SS Clarksdale Victory, Hippa Island

SS Clarksdale Victory, Hippa Island

by | Sep 1, 2021

SS Clarksdale Victory is a shipwreck on the west coast of Hippa Island, 1.5 miles (2.4 km) west of Graham Island in the Haida Gwaii Archipelago, and about 49 miles (79 km) southwest of Masset and 42 miles (68 km) northwest of Queen Charlotte, British Columbia. In 1853, James Charles Prevost was the commander of HMS Virago, a wooden paddle-wheeled steam sloop about 180 feet (55 m) long. The ship used sails under favorable conditions, but if necessary it could proceed under steam at up to 9.5 knots (18 kph). The Pacific Station of the British Royal Navy at that time was in Valparaiso, Chile, but conflicts with the United States over the border had made Esquimalt, near Victoria, an increasingly important port of call from 1848 onwards. In December 1852, Virago left Valparaiso on a long cruise to Vancouver Island, and after a very stormy passage, the vessel arrived in Esquimalt on April 17, 1853. On April 28, Virago left Esquimalt bound for the Queen Charlotte Islands (now Haida Gwaii) to investigate the suspected presence of hundreds of Americans seeking gold. Prevost named Graham Island for Sir James Graham, the First Lord of the Admiralty. A narrow channel separates Graham Island from Moresby Island which is now in Gwaii Haanas National Park Reserve and Haida Heritage Site. The Haida people have lived in the Haida Gwaii Archipelago for at least 6,000 years, and there were 117 historical Haida villages and seasonal camps in the archipelago. Today, the principal communities on Graham Island are Juskatla, Masset, Old Massett, Port Clements, Queen Charlotte, Skidegate, and Tlell. A channel about 0.5 miles (0.8 km) wide separates Graham Island from Hippa Island, which is only 3 miles (4.8 km) long and about 1 mile (1.6 km) wide, and historically was the site of three Haida communities or seasonal camps including Sulustins on the east coast, Atanus, on the northeast coast, and Gatgainans.

SS Clarksdale Victory was a Victory ship built for the American President Lines by the California Shipbuilding Corporation in Los Angeles and launched on January 27, 1945. The Victory ship was a class of cargo ship produced in large numbers by North American shipyards during World War II to replace wartime losses. They were a more modern design compared to the earlier Liberty ship, with a slightly larger hull and more powerful steam turbine engines that allowed participation in high-speed naval convoys and made them more difficult targets for enemy submarines. Victory ships typically carried a crew of 62 civilian merchant sailors and 28 naval personnel to operate defensive guns and communications equipment. The crew quarters were located amidships. A total of 531 Victory ships were built under the Emergency Shipbuilding Program. The American President Lines worked as an agent for the War Shipping Administration, tasked with purchasing and operating the civilian shipping tonnage the United States needed for fighting the war. American President Lines was responsible for refitting, crewing, and maintaining the company ships in addition to the many Liberty and Victory ships that were built. In 1944, an additional 16 Victory ships were built specifically for American President Lines, including SS Clarksdale Victory, the 80th Victory-class ship, that was built in just 86 days. During the final days of World War II, Clarksdale Victory was a supply ship at the Battle of Okinawa from April 26 to May 8, 1945. On April 27, an artillery shell landed only 45 feet (14 m) from the ship, and the explosion sent shell fragments across the deck. The Naval Armed Guard on the Clarksdale Victory earned service stars for their actions during the island assault.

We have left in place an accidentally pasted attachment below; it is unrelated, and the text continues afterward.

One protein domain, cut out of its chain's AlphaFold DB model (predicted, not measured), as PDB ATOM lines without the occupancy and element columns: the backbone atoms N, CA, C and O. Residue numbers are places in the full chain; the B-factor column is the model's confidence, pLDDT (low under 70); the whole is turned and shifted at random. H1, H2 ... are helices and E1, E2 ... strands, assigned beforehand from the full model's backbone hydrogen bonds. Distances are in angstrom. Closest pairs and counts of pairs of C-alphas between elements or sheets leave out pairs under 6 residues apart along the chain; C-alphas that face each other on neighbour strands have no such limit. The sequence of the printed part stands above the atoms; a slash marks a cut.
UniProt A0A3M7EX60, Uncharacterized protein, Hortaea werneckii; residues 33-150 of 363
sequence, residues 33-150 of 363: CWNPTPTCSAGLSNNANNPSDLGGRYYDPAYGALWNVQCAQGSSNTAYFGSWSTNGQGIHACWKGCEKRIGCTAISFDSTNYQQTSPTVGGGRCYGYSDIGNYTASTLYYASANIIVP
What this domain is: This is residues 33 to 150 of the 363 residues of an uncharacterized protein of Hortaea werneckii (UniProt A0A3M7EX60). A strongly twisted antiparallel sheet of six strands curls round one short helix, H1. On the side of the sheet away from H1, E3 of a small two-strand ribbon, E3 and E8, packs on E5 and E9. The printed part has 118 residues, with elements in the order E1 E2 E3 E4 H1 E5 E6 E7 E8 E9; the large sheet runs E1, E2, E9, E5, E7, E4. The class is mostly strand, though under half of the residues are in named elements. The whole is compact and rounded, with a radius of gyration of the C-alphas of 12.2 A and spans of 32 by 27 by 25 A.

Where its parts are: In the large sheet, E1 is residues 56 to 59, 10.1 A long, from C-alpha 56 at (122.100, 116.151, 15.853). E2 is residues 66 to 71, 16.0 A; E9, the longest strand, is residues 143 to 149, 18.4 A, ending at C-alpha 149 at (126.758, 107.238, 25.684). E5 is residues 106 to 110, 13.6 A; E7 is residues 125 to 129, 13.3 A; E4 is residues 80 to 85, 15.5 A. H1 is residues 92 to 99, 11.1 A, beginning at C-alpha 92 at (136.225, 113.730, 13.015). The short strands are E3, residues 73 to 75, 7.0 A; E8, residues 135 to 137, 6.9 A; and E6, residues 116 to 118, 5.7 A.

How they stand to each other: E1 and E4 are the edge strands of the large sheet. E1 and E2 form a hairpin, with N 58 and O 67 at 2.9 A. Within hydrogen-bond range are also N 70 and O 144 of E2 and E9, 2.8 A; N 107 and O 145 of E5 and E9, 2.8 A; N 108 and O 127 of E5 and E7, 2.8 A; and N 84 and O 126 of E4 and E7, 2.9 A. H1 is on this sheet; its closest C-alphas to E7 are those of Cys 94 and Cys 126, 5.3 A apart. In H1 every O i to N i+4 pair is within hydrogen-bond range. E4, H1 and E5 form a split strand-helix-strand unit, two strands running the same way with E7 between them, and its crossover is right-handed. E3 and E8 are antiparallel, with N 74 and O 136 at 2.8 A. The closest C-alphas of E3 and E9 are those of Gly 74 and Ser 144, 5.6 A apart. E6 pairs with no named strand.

After World War II, many of the Victory ships were sold and became commercial cargo ships, and a few were converted for commercial passengers. At least 36 Victory ships later served in the Korean War and 100 Victory ships served in the Vietnam War. In 1947, the U.S. Army was still occupying Camp Sullivan in Whittier, Alaska. The site was a strategic Cold War facility, with a deep-water ice-free port accessed via Prince William Sound and Passage Canal, railroad access that was easily secured by long tunnels, and typically cloudy weather that provided concealment from air bombardment. Supplies for the U.S. Army post were shipped from west coast military ports at Seattle, San Francisco, and Los Angeles and transported by American President Lines vessels. On November 24, 1947, Clarksdale Victory was en route from Whittier to Seattle when she encountered a severe storm with waves up to 50 feet (15 m) high off the coast of Graham Island. The vessel struck a reef and broke in two, the stern half sank and the bow half managed to stay afloat and eventually grounded on Hippa Island. SS Denali was a passenger vessel of the Alaska Steamship Company on a run between Puget Sound and Alaska ports when she was diverted to assist in a rescue effort, but the rescue was called off due to severe conditions. The U.S. Coast Guard cutters Wachusett out of Juneau, and Citrus out of Ketchikan rescued four survivors, but 49 of the 53 crew perished. Read more here and here. Explore more of Hippa and Graham Islands here:

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